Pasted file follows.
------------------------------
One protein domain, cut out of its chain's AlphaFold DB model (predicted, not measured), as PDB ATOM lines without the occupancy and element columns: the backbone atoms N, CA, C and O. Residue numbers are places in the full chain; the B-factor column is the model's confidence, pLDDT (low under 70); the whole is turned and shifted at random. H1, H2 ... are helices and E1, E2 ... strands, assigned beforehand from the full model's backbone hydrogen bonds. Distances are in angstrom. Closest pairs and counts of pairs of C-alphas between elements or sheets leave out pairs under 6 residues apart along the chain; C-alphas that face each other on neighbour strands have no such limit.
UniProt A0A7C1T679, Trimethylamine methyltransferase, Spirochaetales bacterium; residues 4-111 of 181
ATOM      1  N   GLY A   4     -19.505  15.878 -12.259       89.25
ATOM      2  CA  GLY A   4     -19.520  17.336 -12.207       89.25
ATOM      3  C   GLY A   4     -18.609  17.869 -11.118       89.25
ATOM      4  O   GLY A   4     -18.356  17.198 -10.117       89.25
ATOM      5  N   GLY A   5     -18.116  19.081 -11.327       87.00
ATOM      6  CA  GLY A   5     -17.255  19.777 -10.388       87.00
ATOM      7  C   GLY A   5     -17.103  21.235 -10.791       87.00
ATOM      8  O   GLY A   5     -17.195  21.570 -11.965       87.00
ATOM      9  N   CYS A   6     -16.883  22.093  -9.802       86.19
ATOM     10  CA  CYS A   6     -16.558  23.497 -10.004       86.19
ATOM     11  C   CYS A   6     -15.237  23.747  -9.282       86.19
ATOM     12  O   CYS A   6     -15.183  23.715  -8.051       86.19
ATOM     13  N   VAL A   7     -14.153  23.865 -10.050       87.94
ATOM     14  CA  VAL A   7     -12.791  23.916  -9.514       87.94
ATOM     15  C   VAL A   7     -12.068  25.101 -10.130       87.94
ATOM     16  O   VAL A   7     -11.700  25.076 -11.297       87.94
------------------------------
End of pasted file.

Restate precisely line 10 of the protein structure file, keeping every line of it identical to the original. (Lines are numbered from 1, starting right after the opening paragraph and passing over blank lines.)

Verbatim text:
ATOM      9  N   CYS A   6     -16.883  22.093  -9.802       86.19